We spent a week in Virginia staying close to Williamsburg and we thoroughly explored the historic triangle during that time. You really need a week as there is so much to see in this area.
This particular little town known as Historic Yorktown, is just a short 15 minute drive from Williamsburg along the scenic Colonial Parkway. IT is remembered best by Americans as it was place where the battle that resulted in their victory in the American Revolutionary War.
We spent a full day in this area and during that time we took the Alliance tall ship sailing cruise up the river. We took the free trolley ride through the town and you can walk around the town with a marked map by yourself but if you actually want to go in any of the historic places then that is when you have to pay. It was actually a lovely little town to walk around and many of the buildings were picturesque and photogenic and it helped that the afternoon we were there it was lovely and sunny even if it was not quite as warm as we might have liked.
PRICES AND OPENING TIMES
Adult - $14; good for 7 days entrance to Historic Jamestowne and Yorktown Battlefield.
We chose to buy the LOCAL PASSPORT for America's Historic Triangle which is $83.50 for 5 Days this year and covered all the sites we wanted to see in the Historic Triangle from Jamestown through Williamsburg to Yorktown sites. All park grounds are closed at sunset. Yorktown Visitor Center: Opened daily 9:00 a.m. to 5:00 p.m.; closed Thanksgiving, Christmas, and New Years Day.
We started our day at the YORKTOWN BATTLEFIELD
This is part of the National Parks and as such the America the Beautiful card will get you in free or pay the price at the time. The entry fee also covers some of the other places of interest in the town so check to see if you are interested as then you get your full money’s worth. This is where the actual battle took place and they have built a Visitor centre there where you can watch a very good film telling you the story to the lead up, the battle and what happened after. There are exhibits and also the inevitable shop.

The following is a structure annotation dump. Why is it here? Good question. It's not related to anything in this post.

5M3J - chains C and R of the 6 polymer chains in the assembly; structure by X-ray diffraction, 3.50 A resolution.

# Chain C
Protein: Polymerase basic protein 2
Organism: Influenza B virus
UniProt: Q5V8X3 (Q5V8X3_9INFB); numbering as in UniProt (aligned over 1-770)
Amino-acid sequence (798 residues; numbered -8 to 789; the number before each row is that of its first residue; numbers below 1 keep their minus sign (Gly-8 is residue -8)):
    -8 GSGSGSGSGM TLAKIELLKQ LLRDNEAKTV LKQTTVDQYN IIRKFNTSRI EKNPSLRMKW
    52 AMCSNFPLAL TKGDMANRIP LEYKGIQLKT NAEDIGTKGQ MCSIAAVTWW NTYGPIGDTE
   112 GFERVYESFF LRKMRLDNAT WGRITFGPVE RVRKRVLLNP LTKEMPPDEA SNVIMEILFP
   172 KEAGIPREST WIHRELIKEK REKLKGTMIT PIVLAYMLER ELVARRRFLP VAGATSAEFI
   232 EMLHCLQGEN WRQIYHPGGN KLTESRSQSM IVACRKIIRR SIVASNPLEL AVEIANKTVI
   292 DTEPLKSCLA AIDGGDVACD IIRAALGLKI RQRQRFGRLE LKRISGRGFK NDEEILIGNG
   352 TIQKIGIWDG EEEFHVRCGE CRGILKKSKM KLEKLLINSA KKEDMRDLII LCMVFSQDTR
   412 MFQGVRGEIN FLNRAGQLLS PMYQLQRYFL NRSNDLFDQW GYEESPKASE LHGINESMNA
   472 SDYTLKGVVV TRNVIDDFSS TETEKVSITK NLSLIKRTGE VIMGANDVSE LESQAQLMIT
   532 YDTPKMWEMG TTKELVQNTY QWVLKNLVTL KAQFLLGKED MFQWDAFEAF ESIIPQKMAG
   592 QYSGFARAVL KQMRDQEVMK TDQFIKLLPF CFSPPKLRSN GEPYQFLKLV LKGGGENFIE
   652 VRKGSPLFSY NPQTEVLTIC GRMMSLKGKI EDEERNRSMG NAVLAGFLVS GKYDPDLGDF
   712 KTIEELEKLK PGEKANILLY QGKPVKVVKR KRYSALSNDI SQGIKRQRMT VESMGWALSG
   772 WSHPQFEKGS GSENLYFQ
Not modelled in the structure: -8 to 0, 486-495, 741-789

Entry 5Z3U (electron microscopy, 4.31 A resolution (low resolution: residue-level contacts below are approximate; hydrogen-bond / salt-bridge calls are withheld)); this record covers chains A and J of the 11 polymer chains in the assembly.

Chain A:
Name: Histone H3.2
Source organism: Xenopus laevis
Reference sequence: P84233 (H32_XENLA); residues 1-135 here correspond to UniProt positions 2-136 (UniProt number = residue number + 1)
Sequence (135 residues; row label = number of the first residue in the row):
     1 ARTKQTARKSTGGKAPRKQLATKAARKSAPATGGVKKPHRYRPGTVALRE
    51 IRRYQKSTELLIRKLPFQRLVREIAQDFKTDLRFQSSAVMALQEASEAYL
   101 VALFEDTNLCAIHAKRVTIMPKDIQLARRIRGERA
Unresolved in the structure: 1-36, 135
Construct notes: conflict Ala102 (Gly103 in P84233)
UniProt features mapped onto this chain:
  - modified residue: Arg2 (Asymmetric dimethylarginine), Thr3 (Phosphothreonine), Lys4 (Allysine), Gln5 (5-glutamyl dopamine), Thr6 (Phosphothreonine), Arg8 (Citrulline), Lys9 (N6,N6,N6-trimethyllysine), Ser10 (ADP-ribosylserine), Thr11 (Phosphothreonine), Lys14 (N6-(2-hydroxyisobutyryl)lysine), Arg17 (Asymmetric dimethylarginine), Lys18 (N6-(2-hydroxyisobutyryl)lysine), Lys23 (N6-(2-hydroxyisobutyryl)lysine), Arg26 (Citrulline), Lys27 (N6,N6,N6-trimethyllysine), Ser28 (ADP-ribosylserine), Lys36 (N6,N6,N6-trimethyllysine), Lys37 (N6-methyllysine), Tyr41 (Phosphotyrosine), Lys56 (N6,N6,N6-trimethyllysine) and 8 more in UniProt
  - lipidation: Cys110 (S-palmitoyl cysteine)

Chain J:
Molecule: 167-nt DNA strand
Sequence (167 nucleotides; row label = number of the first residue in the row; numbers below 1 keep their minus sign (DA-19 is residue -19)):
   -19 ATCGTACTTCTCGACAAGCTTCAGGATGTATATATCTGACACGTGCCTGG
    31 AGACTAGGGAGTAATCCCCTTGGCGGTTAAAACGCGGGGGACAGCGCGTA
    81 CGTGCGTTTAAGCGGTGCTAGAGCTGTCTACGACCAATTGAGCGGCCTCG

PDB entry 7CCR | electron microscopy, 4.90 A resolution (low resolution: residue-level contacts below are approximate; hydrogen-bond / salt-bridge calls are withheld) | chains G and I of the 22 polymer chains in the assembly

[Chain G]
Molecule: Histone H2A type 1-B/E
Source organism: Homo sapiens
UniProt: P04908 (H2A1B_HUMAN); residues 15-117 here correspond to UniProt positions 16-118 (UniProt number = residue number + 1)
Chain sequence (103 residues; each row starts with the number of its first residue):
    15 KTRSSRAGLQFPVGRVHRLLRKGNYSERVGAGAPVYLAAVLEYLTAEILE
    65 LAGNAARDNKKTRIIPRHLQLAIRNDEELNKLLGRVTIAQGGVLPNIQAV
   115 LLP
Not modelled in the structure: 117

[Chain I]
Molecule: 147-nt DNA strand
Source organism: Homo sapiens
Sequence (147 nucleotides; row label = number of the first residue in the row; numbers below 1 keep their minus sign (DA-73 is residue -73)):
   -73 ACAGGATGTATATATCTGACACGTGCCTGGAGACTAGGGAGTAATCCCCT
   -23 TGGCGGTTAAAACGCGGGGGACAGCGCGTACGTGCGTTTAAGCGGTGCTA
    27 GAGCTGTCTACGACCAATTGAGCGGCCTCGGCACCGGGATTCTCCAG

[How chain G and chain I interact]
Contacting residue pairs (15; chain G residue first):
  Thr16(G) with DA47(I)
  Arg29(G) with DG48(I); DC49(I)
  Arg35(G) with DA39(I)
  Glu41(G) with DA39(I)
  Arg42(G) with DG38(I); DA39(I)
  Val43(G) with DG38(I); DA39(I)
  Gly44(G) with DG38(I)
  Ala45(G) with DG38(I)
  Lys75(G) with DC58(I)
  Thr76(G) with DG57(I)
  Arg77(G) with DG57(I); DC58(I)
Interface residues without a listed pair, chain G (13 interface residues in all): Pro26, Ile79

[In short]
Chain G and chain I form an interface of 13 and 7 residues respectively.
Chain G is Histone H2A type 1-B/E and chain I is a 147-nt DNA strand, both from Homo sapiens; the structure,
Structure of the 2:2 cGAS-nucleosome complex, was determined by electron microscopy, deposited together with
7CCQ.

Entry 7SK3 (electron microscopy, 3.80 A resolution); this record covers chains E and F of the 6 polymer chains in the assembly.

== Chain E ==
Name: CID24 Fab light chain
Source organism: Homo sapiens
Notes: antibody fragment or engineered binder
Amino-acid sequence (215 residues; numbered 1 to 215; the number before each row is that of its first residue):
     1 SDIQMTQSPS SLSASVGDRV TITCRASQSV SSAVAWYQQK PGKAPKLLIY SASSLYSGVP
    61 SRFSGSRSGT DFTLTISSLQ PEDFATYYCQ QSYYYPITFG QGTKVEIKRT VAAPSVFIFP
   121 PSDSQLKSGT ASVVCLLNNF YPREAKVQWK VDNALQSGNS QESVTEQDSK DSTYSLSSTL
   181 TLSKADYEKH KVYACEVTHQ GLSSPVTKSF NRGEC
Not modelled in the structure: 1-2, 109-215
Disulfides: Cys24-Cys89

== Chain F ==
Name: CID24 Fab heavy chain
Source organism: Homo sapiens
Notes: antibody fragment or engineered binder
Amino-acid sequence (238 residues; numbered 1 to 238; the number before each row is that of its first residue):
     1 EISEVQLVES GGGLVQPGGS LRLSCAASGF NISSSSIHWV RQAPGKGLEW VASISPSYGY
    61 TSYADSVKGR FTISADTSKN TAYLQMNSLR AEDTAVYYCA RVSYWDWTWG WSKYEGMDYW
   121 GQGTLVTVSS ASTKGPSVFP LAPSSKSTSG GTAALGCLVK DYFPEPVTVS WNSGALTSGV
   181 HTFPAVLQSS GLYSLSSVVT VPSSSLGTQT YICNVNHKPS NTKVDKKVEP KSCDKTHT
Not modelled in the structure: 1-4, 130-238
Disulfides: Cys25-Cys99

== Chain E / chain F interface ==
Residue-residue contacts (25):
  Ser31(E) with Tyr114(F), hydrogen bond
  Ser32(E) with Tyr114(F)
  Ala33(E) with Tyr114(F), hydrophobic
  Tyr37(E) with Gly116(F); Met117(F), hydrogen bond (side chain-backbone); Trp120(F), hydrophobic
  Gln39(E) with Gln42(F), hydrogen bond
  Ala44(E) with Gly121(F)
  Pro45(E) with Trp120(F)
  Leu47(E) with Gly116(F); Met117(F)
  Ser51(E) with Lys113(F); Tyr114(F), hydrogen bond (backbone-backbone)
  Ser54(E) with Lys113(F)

From the battlefield centre you can walk over the actual fields and into the earthworks where the battle took place. We drove around using the guide map to the battlefield sites, siege lines and encampments. It is too big to walk around and they have done the drive tour very well. If you are very into this area of history then you can go on a guided tour of both the battlefield and the town.
One of the interesting facts we learned during our visit was that Artillery played a decisive role in defeating the British at Yorktown. "According to Brigadier General Henry Knox, the American artillery commander, the Americans and French fired 15,437 artillery rounds at the British during the eight day bombardment. This is an average of 1.2 shots a minute!"
One of the sites you can explore are CORNWALLIS’ CAVE where he is reported to have his headquarters but in fact history has recorded that as actually located in a bunker near Tobacco Road.
The first place we visited when we arrived at Yorktown was the VICTORY MONUMENT which was built to commemorate the victory at Yorktown between 1881 and 1884. "ONE COUNTRY - ONE CONSTITUTION - ONE DESTINY" is the inscription and it is a tall monument with the figure of Liberty at the top . It is a memorial to those who died in the battle.